Rather than discourage an overload of voices, God urges us to open up and pray to Him. “Ask, and it shall be given to you; seek, and you shall find; knock, and it shall be opened to you. For everyone who asks receives, and he who seeks finds, and to him who knocks it shall be opened.” (Matt. 7:7-8). God wants to hear from us, and hear regularly.

What a marvelous privilege prayer is.

– Tim Johnson

That’s Not Fair

“This isn’t right!” she shouted, and with a stomp of her foot she shrieked “That’s not fair!” Had she lost out on a large sum of money, or suffered major inconvenience? No, her hamburger was missing something she had ordered in a fast-food restaurant! Never mind that the undeserving employee was totally embarrassed or that people had to listen to her rant. The most important issue was her food.

In Canada, we are raised to think we should not tolerate any mistake that inconveniences us – whether intended or not. Woe is the person who must quickly sort out the problem to our satisfaction.

When will we learn that it’s impossible for life to always be fair? Why should young children be stricken with serious illness? Why must a billion people in the world have to drink contaminated water? Why must innocent civilians lose their lives in war?

How should Christians react to injustice and unfairness? Let’s first recognize that some battles people fight are motivated by revenge. They feel they’ve been treated unfairly, so somebody must pay. Our Lord warned, “never take your own revenge, beloved, but leave room for the wrath of God” (Romans 12:19). Let’s not take His place in the matter.

Yet there are battles we should fight to make life easier for the disadvantaged and helpless. Religious people, James says, should “visit orphans and widows in their distress” (James 1:27), implying we should try to right some wrongs. Yet, some battles are minor in nature and not worth it. We look silly when we make a big scene over a hamburger.

Let’s also remember that our attitude is important. The young lady above would have received what she needed if she had better manners. “If possible, so far as it depends on you, be at peace with all men” (Romans 12:18). It’s okay stick up for yourself, but do it with respect.

Christians ought to be models of patience and understanding. Quarrelling people in Corinth went so far as to take each other to court! Paul said they were flawed in attitude. “Why not rather be wronged? Why not rather be defrauded?” (1 Cor. 6:7). We shouldn’t always expect perfect treatment from others.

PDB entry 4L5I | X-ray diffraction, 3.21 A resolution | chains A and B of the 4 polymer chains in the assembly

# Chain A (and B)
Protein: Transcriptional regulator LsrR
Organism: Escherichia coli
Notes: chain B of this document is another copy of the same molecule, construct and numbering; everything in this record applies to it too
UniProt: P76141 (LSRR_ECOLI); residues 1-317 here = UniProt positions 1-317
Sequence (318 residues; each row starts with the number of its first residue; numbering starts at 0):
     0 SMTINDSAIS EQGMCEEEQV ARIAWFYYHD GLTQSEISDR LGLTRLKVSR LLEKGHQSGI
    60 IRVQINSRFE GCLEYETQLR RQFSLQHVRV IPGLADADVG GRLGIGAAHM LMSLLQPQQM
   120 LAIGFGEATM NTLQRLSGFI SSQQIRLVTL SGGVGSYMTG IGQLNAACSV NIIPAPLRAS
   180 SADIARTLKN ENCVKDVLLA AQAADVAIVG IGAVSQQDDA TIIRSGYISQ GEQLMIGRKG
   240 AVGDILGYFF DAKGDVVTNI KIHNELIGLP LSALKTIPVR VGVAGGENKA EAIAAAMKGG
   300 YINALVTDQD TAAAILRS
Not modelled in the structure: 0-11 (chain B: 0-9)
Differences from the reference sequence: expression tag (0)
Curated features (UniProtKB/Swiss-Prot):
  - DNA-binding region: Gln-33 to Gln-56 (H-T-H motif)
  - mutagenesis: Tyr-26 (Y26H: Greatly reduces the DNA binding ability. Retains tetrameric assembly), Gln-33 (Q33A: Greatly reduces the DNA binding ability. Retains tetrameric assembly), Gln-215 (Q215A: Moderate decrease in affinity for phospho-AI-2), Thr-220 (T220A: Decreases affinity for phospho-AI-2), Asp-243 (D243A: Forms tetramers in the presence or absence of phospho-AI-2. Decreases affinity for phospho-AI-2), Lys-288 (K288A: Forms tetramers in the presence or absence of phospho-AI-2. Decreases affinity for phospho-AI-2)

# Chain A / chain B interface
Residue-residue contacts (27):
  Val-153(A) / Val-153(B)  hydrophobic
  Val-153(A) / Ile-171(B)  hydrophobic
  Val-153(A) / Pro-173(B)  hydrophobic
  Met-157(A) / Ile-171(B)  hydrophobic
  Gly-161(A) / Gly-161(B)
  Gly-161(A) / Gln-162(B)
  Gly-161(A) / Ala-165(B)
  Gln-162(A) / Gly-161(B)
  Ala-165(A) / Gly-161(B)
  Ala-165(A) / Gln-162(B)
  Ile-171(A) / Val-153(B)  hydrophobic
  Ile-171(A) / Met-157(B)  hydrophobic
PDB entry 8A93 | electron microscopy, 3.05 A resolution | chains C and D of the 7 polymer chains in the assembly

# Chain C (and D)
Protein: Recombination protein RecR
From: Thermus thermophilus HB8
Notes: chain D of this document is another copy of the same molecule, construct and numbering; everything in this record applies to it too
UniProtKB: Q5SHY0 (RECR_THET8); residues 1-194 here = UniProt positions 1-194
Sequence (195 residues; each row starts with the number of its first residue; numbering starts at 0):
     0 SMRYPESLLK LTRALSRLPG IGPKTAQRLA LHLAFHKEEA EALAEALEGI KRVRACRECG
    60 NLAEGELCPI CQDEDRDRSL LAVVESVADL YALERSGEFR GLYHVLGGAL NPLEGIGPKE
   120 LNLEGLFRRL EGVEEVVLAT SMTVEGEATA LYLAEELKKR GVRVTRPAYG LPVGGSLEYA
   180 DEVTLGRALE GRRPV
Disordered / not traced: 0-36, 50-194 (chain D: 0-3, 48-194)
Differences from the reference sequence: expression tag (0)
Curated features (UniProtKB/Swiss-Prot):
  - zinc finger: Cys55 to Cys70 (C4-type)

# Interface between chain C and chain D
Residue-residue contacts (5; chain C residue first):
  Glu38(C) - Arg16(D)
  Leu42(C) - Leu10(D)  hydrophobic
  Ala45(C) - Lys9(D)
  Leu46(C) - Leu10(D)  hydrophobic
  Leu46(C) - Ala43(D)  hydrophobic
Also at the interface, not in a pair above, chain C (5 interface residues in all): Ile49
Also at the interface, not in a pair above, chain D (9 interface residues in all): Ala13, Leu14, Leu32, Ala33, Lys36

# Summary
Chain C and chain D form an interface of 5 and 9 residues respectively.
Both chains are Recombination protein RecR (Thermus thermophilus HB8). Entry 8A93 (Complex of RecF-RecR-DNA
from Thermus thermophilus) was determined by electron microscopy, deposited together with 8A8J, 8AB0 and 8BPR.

Was it fair that Jesus had to come to earth and give Himself on the cross for us? He didn’t die for his own mistakes, but rather for ours. He treated us with grace and mercy. That’s the Lord we serve, and we must serve Him even when life isn’t fair. As the judge of the whole universe He will right all wrongs on the GREAT DAY. Let’s look forward to that day, and not expect total fairness in this world now.

– Tim Johnson

Are We Ready For What We Ask?

We get what we ask for. People ask for specific things for Christmas and their families usually comply. It would surprise us if we received something greater. At restaurants, we order certain foods and don’t expect anything extra; we get what we ask for. In fact, sometimes we get less because the menu always looks better than the real thing.

But with God it’s different. He doesn’t chop off anything extra to enhance profits, nor is He stingy and tight. He’s pleased to be generous. James said we can ask Him for wisdom and He “gives to all men generously” (James 1:5). There’s no disappointment from God, unless He thinks it’s not in your best interest to get what you’ve asked for. “You ask and do not receive because you ask with wrong motives, so that you may spend it on your pleasures” (James 4:3). This aside, you will always experience generosity from God.

In Ephesians 3, Paul prayed for the church, trying to comfort their worries about him being in jail. He described the terrific things God had given Him to do throughout the Gentile world, hinting there are still important things to do even behind bars. God had gone beyond all of Paul’s expectations. Based on this experience, the apostle made the clearest statement in the Bible about God’s generous answers to prayer: “Now to Him who is able to do exceeding abundantly beyond all that we ask or think, according to the power that works within us, to Him be the glory in the church and in Christ Jesus to all generations forever and ever. Amen” (Eph.3:20-21).

God answers us exceeding abundantly. The original language says something like superabundantly. This is pumped-up and enlarged abundance. How’s that for an answer to your prayers?!

But he doesn’t stop there. The apostle says, “beyond all that we ask or think.” Literally over and above. God can go beyond all that we ask, and grant us so much more – more than we ever thought or dreamed! Paul himself was given a second chance when he was baptized into Christ; he was given an apostleship. It was more than he asked for, or even dreamed possible. The Ephesian church didn’t have it easy, but God gave them great strength to become one of the most influential congregations of the ancient world. God did this for them.

Are you ready for the generosity of God when you pray? The best thing we can ever do for God is to believe Him. Do you believe He can do superabundance? Are you ready for it?

– Tim Johnson